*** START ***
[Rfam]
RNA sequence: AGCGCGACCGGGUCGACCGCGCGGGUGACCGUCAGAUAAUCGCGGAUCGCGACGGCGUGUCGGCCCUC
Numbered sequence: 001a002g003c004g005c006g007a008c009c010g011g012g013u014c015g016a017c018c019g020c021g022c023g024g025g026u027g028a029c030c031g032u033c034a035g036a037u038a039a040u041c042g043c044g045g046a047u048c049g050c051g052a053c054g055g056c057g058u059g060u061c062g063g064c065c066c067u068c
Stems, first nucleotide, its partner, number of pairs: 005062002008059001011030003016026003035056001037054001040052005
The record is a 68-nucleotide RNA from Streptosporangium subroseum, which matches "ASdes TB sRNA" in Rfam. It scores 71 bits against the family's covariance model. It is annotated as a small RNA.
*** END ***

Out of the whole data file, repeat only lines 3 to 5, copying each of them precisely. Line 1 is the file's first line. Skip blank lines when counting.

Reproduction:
Numbered sequence: 001a002g003c004g005c006g007a008c009c010g011g012g013u014c015g016a017c018c019g020c021g022c023g024g025g026u027g028a029c030c031g032u033c034a035g036a037u038a039a040u041c042g043c044g045g046a047u048c049g050c051g052a053c054g055g056c057g058u059g060u061c062g063g064c065c066c067u068c
Stems, first nucleotide, its partner, number of pairs: 005062002008059001011030003016026003035056001037054001040052005
The record is a 68-nucleotide RNA from Streptosporangium subroseum, which matches "ASdes TB sRNA" in Rfam. It scores 71 bits against the family's covariance model. It is annotated as a small RNA.